“There does not appear to be any report or data on this mutation in the public domain, so it is hard to comment on the specifics of this story,” he said in a statement. “But the idea that the virus mutates in a new species is not surprising as it must adapt to be able to use Mink receptors to enter cells and so will modify the spike protein to enable this to happen efficiently. The danger is that the mutated virus could then spread back into man and evade any vaccine response which would have been designed to the original, non-mutated version of the spike protein, and not the Mink adapted version.”

Since the pandemic began, scientists have been working to understand how — or whether — the coronavirus spreads from humans to animals, and potentially back to humans. The Centers for Disease Control and Prevention notes that while COVID-19 has been found in some animals like cats, dogs and a zoo tiger, there’s currently “no evidence that animals play a significant role in spreading the virus that causes COVID-19.”

That might seem strange. After all, the coronavirus almost surely originated in animals, likely bats. The virus then likely passed from bats to an intermediary host (maybe a pangolin) and then to humans.

In the animal kingdom, there are millions of viruses (many uncatalogued) spreading throughout various species. But the vast majority will never spill over into humans. And among the rare ones that do, most won’t be anywhere near as destructive as the novel coronavirus.

That’s because viruses have to overcome many hurdles in order to jump from species to species.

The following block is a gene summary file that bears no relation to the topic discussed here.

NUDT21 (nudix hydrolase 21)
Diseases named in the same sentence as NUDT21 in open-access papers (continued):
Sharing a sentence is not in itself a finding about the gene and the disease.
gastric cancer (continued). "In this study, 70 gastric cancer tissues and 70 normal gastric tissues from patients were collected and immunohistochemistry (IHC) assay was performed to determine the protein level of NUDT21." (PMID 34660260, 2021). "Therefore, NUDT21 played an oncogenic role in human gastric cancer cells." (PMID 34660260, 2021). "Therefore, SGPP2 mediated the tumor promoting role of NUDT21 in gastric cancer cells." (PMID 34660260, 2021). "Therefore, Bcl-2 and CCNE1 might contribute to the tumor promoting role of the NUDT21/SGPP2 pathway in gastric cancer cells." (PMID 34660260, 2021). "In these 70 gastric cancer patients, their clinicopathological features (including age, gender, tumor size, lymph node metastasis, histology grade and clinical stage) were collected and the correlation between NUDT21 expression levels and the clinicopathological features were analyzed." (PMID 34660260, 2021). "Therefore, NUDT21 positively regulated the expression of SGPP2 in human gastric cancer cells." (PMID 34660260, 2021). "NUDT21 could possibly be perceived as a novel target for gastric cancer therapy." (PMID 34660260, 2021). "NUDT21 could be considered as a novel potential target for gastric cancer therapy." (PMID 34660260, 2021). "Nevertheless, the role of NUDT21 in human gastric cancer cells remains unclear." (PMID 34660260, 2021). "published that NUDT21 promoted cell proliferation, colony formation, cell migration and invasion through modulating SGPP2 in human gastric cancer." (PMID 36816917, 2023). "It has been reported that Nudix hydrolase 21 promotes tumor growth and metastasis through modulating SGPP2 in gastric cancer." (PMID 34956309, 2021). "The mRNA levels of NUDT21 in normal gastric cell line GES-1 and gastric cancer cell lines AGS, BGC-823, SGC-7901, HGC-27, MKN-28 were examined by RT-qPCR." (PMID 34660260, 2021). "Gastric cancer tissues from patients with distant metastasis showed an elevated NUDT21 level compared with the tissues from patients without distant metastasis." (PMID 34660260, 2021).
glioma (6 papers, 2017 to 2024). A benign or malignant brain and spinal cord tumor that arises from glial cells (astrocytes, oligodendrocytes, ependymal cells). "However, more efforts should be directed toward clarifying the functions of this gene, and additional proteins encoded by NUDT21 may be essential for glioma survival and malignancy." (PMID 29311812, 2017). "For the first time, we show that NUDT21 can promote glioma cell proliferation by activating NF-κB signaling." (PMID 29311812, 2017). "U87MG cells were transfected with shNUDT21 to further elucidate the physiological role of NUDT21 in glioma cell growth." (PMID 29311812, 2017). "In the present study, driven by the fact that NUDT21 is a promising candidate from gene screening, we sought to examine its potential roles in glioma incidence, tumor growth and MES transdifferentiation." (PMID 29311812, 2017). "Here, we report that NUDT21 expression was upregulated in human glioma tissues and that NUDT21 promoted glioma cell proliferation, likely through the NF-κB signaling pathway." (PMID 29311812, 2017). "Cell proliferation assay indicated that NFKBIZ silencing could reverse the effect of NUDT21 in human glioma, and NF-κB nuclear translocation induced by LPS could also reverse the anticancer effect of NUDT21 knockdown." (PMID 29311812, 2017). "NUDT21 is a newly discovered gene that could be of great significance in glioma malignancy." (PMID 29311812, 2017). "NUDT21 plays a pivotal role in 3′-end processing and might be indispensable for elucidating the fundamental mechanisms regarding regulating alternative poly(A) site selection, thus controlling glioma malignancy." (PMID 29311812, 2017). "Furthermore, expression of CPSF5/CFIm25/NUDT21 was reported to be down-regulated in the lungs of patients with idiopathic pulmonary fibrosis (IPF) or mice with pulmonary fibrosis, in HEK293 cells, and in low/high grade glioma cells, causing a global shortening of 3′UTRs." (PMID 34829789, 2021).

For example, the host species (known epidemiologically as a reservoir) needs to be shedding enough of the virus when it comes in close contact with another species, say humans. The virus would also need the right kind of protein to bind to human cells. Finally, it would need to replicate itself without getting detected and eradicated by the immune system.

In short, the stars need to align in order for a spillover event to trigger a pandemic. It’s rare, but it happens sometimes.

The concern with the coronavirus spreading among minks is twofold. First, mink raised on farms are kept in crowded conditions, making it easier for the virus to spread among the animals, and thus to humans, if the virus is successfully spilling over.

Second: As the virus spreads among the mink, it’s likely to mutate. Mutations don’t necessarily make a virus more transmissible or deadly. Of course, that’s theoretically possible. Researchers have already catalogued more than 12,000 mutations in SARS-CoV-2 genomes.

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But the coronavirus is actually mutating at a relatively slow rate, and the vast majority of those mutations are unlikely to have an effect on transmission rate, morbidity, or mortality.

Mutations could also hurt the virus, as Emma Hodcroft, a molecular epidemiologist at the University of Basel, told Nature: “It’s much easier to break something than it is to fix it.”

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(To be sure, research suggests some mutations might be making the coronavirus slightly more transmissible.)

But it’s also possible that mutations to the coronavirus — even those that don’t significantly change its effects on animals or humans — could increase the diversity among SARS-CoV-2 strains to the point where vaccines become less effective.

Without more data, it’s too early to know whether that’s a realistic threat in Denmark or other countries. But Danish officials chose not to front the risk.